In 1524, Italian Mannerist artist Parmigianino (1503-1540) painted Convex Mirror, on a convex panel, using his circular 21-year-old image. This work of self reflection uses an angelic, idealized face, but with a distorted lens. The hand is especially elongated and enlarged in this Mannerist painting.

Madonna with the Long Neck or Madonna and Child with Angels and St. Jerome (1535-1540) is an extremely stylized version of the Madonna with her lengthy neck, with her elongated, naked son and a crowd of angels. Parmigianino had been commissioned to paint the oil, in 1534,  for Francesco Tagliaferri’s funeral chapel in Parma. Instead, the artists kept this Mannerist painting with him until his death in 1940.

Italian Mannerist artists Rosso Fiorentino (1494/1495-1540), painted works such as The Playing Putto (1518) or Angel Playing the Lute.  This closeup  shows a red haired, child angel playing the large yellow instrument against a black backdrop. Other Mannerist paintings by the artist include Deposition from the Cross (1521) and Moses Defending the Daughters of Jethro (1523).

Florence born, Mannerist painter, Agnolo di Cosimo (1503-1572) known as Brozino, painted Elenore of Toledo, the Spanish wife of Cosimo I de’ Medici, with one of their sons. Elenore’s dress carries the pattern of pomegranates, the symbol of motherhood. The dress in silk and brocade so dominates the painting that it becomes a work more stylized than idealized.  Bronzino’s  Allegory of Cupid (1545) is a risqué work, depicting  the mythical Venus and her son Cupid as lovers.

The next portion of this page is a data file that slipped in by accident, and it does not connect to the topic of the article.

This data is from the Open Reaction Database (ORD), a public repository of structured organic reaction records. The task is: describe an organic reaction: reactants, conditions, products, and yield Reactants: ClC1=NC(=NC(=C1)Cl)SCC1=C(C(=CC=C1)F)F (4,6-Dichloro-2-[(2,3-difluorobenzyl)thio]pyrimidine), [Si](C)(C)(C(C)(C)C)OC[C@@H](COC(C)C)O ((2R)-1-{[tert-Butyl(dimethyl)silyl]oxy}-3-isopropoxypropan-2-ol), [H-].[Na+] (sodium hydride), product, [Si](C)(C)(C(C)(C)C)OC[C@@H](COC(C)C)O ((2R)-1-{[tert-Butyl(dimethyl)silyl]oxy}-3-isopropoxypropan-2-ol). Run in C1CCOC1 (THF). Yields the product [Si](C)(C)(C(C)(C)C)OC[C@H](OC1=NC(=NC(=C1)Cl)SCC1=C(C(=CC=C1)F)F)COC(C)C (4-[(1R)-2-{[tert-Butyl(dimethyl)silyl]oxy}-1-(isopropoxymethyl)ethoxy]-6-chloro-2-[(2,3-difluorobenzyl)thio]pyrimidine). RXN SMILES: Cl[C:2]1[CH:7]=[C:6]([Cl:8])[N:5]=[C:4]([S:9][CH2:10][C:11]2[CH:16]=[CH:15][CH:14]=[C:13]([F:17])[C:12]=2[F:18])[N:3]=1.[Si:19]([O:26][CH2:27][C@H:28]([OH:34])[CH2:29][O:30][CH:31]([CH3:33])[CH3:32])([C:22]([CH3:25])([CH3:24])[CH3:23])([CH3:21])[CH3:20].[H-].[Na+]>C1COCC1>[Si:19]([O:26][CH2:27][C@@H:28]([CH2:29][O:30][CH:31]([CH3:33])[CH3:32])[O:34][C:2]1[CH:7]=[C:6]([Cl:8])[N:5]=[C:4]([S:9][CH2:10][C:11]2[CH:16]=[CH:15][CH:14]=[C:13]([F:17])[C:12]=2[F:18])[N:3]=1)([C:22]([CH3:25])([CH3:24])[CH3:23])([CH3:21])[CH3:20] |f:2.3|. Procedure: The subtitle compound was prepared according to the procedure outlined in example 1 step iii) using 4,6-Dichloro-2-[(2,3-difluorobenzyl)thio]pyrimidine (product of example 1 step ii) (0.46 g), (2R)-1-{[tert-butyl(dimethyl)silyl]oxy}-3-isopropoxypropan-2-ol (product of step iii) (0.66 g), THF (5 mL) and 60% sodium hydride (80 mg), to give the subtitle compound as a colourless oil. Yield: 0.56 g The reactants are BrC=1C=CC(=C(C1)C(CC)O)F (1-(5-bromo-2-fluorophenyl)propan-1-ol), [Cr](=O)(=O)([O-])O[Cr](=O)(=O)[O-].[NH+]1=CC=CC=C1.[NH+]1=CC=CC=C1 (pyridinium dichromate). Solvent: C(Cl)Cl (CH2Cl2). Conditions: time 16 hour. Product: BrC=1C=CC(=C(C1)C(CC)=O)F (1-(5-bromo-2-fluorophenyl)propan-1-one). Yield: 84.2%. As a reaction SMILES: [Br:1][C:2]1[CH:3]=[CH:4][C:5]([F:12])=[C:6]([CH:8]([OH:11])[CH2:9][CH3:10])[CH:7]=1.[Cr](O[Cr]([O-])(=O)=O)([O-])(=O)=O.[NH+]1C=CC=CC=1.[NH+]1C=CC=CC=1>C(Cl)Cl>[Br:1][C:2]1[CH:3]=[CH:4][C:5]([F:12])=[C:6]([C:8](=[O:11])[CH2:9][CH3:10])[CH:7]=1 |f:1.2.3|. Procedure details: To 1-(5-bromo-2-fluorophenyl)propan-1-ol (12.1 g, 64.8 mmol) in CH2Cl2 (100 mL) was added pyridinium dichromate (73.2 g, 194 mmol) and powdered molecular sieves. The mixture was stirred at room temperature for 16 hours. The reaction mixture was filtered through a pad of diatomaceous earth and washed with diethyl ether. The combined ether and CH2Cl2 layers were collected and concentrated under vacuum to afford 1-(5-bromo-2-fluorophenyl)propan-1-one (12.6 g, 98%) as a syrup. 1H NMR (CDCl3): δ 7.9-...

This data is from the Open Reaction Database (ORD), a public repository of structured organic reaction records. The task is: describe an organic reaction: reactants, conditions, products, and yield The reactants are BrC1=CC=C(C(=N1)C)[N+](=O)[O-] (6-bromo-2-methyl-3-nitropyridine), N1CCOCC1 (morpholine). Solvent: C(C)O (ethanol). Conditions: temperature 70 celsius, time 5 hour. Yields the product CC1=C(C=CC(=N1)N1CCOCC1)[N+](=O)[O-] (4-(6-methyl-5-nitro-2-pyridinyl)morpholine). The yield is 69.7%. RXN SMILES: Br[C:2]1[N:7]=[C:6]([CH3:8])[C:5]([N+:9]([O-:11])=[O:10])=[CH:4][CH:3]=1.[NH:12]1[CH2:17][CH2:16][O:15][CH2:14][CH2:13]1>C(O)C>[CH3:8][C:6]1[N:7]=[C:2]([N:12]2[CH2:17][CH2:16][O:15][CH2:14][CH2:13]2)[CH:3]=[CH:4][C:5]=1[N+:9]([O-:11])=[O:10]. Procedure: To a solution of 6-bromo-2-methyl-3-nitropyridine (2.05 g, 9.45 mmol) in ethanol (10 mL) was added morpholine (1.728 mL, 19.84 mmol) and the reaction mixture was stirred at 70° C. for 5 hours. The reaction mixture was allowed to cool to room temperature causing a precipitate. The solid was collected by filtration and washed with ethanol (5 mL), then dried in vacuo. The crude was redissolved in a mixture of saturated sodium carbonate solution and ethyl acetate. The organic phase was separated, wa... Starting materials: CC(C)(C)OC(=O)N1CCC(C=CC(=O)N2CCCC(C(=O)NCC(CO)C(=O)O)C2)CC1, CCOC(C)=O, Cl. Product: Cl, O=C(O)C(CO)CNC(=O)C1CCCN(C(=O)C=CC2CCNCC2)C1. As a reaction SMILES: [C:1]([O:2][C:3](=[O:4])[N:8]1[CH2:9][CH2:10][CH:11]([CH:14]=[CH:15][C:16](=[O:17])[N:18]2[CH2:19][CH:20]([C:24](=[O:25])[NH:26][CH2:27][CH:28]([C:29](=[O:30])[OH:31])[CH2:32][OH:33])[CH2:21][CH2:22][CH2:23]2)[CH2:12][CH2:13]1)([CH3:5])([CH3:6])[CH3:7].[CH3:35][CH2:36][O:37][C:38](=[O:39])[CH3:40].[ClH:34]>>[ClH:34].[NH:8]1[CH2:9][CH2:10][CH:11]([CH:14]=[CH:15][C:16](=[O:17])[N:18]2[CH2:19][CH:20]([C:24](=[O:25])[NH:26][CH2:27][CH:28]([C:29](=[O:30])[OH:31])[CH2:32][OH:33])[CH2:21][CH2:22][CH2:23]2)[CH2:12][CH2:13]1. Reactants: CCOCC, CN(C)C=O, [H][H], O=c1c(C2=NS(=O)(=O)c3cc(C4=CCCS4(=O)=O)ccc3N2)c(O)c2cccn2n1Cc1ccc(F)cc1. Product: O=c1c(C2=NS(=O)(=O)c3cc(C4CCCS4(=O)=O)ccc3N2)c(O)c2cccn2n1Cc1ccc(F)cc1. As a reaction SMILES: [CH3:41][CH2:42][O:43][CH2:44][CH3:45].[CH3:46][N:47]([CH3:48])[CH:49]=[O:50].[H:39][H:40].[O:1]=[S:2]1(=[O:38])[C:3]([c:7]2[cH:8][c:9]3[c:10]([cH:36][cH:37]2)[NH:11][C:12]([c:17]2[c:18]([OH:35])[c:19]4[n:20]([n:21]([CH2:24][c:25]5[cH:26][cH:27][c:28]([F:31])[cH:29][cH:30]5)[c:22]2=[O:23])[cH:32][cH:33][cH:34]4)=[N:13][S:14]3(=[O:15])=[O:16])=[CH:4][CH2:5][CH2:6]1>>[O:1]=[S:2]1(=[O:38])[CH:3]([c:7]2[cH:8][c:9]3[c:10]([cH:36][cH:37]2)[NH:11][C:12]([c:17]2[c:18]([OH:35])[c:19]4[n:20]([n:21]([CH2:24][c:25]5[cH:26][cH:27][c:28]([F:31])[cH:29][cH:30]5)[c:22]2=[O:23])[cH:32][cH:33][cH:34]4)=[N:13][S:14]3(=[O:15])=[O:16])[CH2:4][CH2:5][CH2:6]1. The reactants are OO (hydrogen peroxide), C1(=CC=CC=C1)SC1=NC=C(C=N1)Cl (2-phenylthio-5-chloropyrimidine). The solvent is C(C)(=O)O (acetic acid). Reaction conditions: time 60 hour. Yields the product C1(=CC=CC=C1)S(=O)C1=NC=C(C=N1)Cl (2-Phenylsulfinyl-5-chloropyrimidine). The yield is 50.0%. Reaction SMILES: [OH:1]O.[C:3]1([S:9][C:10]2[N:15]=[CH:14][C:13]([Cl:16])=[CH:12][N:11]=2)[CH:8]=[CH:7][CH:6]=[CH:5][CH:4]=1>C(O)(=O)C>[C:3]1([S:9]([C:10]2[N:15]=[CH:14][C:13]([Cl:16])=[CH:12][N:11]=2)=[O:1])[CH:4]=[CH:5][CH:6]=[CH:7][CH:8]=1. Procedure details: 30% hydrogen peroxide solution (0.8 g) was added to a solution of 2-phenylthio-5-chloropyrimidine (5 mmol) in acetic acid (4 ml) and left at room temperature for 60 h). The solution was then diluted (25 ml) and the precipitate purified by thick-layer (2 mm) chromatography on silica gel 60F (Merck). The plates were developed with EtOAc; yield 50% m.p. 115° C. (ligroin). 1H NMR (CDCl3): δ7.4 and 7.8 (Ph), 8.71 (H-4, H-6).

In Giuseppe Arcimboldo’ s (1527-1593) playful series of four works entitled Four Seasons the Mannerist painter merges humankind with nature, in the form of plant life and its harvest. Emperor Maximilian II commissioned the original set painted between 1563-1573. Today two of these Mannerist paintings are missing today. He commissioned a second set shortly after as a gift for Augustus, the Elector of Saxony which have remained together as a collection.

El Greco and Mannerism

The Greek born El Greco (1541-1614) first moved to Rome and then Spain. Deeply religious he portrayed these scenes in his art. The Holy Trinity (1577-1579), an oil of canvas work shows Mannerist style with elongated figures, cast in heavy shadows and thick blank outlines.

The  colorful work shows the Heavenly Father holding the body of Christ. The Holy Ghost appears in the form of a dove. Angels stand behind, while tiny cherubs rest in the clouds at Jesus’ feet. The artist based this work on an engraving by Albrecht Dürer.

Michelangelo and Mannerist Painting in the Sistine Chapel

Christ, Mary, and Saints. (detail) Last Judgment. (1534-1541) Sistine Chapel, Vatican City, Rome.
Christ, Mary, and Saints. (detail) Last Judgment. (1534-1541) Sistine Chapel, Vatican City, Rome.

Last Judgement, (1534–1541) a Mannerist style fresco painted behind the alter of the Sistine Chapel was a departure from the previous works by Italian artist Michelangelo (1475-1564) had created there 25 years prior. Michelangelo once again proved he was a master of the human body by adding 300 figures to his composition all densely packed together. The figures here while showing perfect musculature are more stylized, twisted and elongated. The colors are more vibrant. Last Judgement is a feat of artistic virtuosity.